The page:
A Message From Hedy Fry

In the midst of all the recent BC Liberal cuts and the federal budget, I received a Christmas update from my local MP, Hedy Fry.

Oh. My. God.

What are the things that piss me off? Let me count the ways.

1) Communication from a representative that doesn’t actually communicate anything of importance: the entire booklet consists of a Christmas greeting from Hedy, a Christmas greeting from the Prime Minister, and a half dozen or so pages consisting of a calender for the year (annotated not with political events, just ordinary holidays), and trivia factoids (again, little or no useful information).

What I want to know is what specific issues is Hedy addressing? What are the upcoming votes/bills/etc I should know about? I don’t need my MP to hold my hand on the political issues of the day, but if they’re going to send out mail under the guise of “connecting with the constituents” it better have some meat to it.

2) Paying for it: Does Hedy Fry, or any of the other MPs who send out these things, pay for the cost of printing, and distribution? Anyone know for sure? I’m guessing no. How many people out there got something similar from their own MP?? Anyone care to do the math? I’d like to think that the government is spending money wisely, but they keep proving me wrong. Sure, these kind of things are only small expenditures, but with 301 representatives for 10 million households, the costs add up quickly. If every MP sends one of these, and it costs fifty cents (probably closer to a dollar, really), that’s 5 million dollars! And for what it is, that isn’t really much value for the money.

3) Wasted paper: I hate junkmail in general…it’s a waste of paper, and again, I end up paying for it. My tax dollars are spent on recycling and waste disposal programs by the city. The more junk mail I get, the more tax money has to be spent on picking it up and disposing of it. Grrr. Oh, and of course, there are the added environmental repercussions. Double grrr.

Meanwhile, Hedy’s web site (www.hedyfry.com) is still under construction (“should be fully operational by the end of September”) and provides no information on what my representative is doing these days. Does anyone in government know the meaning of the word blog? I’m guessing no.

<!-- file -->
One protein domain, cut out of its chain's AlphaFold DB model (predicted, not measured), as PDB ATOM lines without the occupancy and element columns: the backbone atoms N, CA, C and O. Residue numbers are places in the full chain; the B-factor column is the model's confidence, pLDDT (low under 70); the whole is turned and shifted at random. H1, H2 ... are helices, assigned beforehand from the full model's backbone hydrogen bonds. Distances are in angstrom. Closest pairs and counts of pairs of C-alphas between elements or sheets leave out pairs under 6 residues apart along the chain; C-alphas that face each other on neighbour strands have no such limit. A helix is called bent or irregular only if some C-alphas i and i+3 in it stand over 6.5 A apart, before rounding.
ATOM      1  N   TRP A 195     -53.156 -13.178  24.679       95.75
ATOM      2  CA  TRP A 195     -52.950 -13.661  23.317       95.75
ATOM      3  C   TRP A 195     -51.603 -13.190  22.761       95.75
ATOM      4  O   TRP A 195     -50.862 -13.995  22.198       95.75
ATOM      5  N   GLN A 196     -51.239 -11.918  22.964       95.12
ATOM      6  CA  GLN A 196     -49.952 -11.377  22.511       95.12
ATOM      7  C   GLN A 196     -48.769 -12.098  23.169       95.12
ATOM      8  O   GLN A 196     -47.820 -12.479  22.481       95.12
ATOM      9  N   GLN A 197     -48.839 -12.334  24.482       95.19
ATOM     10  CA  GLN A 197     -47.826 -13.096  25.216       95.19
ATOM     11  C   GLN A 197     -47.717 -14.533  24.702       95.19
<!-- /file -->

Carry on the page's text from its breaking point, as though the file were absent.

With all the money being spent on “connecting everyone”, you’d hope they be focusing some money on some real applications of the technology to lower costs and improve government. Nope. Welcome to Canada! You can’t e-mail your representative and expect a response, or conduct business with the government online, but at least you can surf for porn real quick. Yippee!

Too Thirsty To Fight

I’ve been seeing more and more of the future, and it scares the shit out of me. Last night, Ashley and I attended a screening of ‘This Is What Democracy Looks Like‘ put on by the local IndyMedia chapter. The film depicts the famous protest in Seattle during the World Trade Organization (WTO) conference. Like anyone who saw the media coverage, I thought I knew the large part of the story; I was wrong. People who did nothing more than dust off their often-unused right to free, peaceful assembly were being brutally gassed, pepper-sprayed, and even beaten.

One of the most dramatic moments is when a Seattle police officer warns the crowd that they are authorized to move the crowd using ‘pain enforcement’, and that if the crowd doesn’t move, then they will be the subject of that pain. This scene is shown just after a scene of the same officer talking to the protesters, stating that he’s never had to hurt anyone in 30 years, and as long as the protesters remain peaceful, he doesn’t intend to start now. So what happened?

The part that disturbs me is how eerily similar this is to the APEC incidents in Vancouver; similar peaceful protesters, similar abuses of basic rights. It’s four years since APEC, and the police inquiry just wrapped up with minimal public interest; the suspected involvement of the Prime Minister’s Office didn’t even make an appearance during the federal elections.

It’s all of the events, coupled with the numerous brutal applications of the Digital Millenium Copyright Act (DMCA) in the US, that should be serving as a wake up call for us all. Here I am in Chapters, a national book chain, ordering a drink from Starbucks even though they’re “the enemy”, global corporations bending governments to their will. During the WTO riots the CEO of Starbucks described the destruction of a few Starbucks windows as a travesty of justice; this is ironic, seeing as the riots only started because peaceful protesters were denied their constitutional rights. And yet here I am ordering coffee from this jerk. Why? Because I have no choice; if it’s not Starbucks, it’s Blendz, or Cuppa Java, or 7-Eleven.

So much choice, yet none at all at the same time.